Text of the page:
It was February, 1851, when Swinburne began the building of a railroad from the Winifrede mines to the Kanawha River. (It is believed that Winifrede mining and Manufacturing, and later the town was named for O'Connor's daughter, Winifrede.)  According to historian Phil Conley in his publication "The West Virginia Review" this was the first railroad built in southern West Virginia.  In fact, it may be claimed to be the first completed railroad in the entire State.  The Baltimore and Ohio entered the State in 1838 but was not completed until 1852.  The Chesapeake and Ohio was not completed through the Kanawha Valley until 1873.

 Winifrede Railroad was built with 56-pound steel spiked to wooden ties.  Shortly after the completion of the railroad, a small steam locomotive was shipped from England arriving on a flat boat from Cincinnati.  The locomotive was designed by Stephenson and weighed only 15 tons.  Swinburne supervised the assembly of the engine, put it on line at Winifrede Junction and trained the first engineer.  

In the early 1860s a group of Philadelphia entrepreneurs acquired the Winifrede properties and the Winifrede Railroad and purchased 15,000 acres of coal and timberland on the headwaters of Fields Creek.  They organized the Winifrede Coal Company to carry out the coal operations.  

During the Civil War and into the 1870s the mines were not operated and the railroad tracks and ties rusted and rotted away.  In the late 1870s, Winifrede Coal Company began to recover and work commenced to rebuild the railroad.  Winifrede Railroad Company received a charter as a separate organization on November 16, 1881.   The Railroad was of standard gauge (4'8 1/2"inches) with 56-pound steel rails.  It linked the Winifrede Mines to Winifrede Junction, a distance of about six miles, connecting there with the Chesapeake and Ohio Railway.  A second-hand locomotive was purchased from M. Colwell & Canning for $4,500.   However, within 15 months a new 45-ton Baldwin locomotive was purchased for $12,500.  A passenger car was bought from Mepro Jackson & Sharpe Company of Delaware for $1,200 and 60 six-ton coal cars from Mepro McKee Fuller & Company, Pennsylvania at a total cost of $15,600.  Also reported in the September 1882 report  the construction of a tipple upon the Kanawha River. "It is the finest structure of its kind.  It works in every way satisfactory to our General Manager, and lowers with ease six ton dump cars within a foot of the barge, thus delivering the coal without breakage."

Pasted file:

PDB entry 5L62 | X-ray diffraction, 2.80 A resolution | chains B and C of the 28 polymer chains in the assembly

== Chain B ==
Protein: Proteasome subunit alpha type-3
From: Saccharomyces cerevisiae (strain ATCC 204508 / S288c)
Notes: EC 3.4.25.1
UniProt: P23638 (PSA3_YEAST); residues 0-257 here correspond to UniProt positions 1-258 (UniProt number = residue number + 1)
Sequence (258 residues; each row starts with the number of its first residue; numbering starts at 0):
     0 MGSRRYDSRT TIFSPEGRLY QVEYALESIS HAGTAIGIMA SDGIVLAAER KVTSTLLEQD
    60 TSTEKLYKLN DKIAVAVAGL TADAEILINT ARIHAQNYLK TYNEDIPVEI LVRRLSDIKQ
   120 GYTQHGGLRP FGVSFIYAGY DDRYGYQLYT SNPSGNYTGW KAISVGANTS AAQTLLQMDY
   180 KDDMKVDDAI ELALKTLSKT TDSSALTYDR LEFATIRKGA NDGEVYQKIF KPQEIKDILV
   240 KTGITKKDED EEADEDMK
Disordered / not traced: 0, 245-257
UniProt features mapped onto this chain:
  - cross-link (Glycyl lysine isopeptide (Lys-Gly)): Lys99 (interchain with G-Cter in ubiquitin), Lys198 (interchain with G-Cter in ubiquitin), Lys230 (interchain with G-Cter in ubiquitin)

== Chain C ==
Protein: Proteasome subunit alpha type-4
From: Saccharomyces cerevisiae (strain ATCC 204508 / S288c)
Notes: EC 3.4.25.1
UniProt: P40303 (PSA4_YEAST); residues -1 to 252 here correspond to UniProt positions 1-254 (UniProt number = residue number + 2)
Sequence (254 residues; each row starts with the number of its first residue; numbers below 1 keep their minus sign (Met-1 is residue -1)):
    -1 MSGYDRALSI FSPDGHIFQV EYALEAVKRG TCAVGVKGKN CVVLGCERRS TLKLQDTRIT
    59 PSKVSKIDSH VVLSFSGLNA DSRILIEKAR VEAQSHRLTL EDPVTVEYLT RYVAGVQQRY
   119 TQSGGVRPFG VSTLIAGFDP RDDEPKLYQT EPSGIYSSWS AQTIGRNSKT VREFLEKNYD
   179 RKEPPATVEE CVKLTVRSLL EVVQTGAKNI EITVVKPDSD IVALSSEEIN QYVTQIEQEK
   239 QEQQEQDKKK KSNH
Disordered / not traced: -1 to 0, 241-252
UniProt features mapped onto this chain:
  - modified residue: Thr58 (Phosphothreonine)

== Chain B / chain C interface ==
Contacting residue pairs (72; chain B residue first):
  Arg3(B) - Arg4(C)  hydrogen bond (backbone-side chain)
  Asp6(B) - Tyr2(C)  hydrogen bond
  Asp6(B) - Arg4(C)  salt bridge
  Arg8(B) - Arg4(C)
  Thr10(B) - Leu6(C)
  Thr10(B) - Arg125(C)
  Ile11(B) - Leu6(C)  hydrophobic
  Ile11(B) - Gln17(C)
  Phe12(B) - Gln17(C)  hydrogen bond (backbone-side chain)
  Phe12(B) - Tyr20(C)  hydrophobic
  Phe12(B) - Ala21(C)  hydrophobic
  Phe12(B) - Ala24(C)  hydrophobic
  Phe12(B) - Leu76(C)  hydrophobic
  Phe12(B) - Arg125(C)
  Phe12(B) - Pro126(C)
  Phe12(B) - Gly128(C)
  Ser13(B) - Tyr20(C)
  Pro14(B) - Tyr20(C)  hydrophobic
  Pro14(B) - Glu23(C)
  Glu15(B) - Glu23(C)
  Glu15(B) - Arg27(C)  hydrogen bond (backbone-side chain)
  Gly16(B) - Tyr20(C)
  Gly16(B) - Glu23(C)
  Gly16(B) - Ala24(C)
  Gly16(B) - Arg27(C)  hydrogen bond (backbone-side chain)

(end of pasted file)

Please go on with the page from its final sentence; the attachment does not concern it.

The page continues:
The same report stated "The C&O has established a station at the junction of their road with ours, and named the same 'Winifrede Junction.'  A telegraph office is located there.  Communication by telephone between the station at the river and the store near the mines has been established.  The Winifrede carried 1,271 passengers and 12,512 tons of coal that first year after incorporation.  

In 1888 improvements included the construction of a car repair shop, the investment in a turntable, and the purchase of one new locomotive and more coal cars.  The following year, 1889, a traffic contract was entered into between the Cincinnati, Indianapolis, St. Louis and Chicago Railway Company, and the Winifrede Railroad, for the shipment of coal to Chicago and the northwest.  A trust agreement was negotiated for the purchase of 500 cars, which in turn were leased to the other railway for these shipments.  

Ten years after the incorporation, business was well established.  The railroad carried 272,314 tons of coal and 13,224 passengers in 1899.  During 1902-3, the Railroad replaced the 56-pound rail with 85-pound rail.  During this time the Railroad also sold to Winifrede Coal Company the river tipple located on the Kanawha River.  By 1906, the Winifrede Railroad had rolling stock consisting of two locomotives, 235 six-ton coal cars, one passenger car, two flats, two box and one dump car.  Buildings consisted of an engine house, machine shop, repair shop and blacksmith shop.  There were 7 1/2 miles of mainline and 3 miles of siding.  The Railroad also had a contract to deliver the mail from Lewiston to the Winifrede Post Office.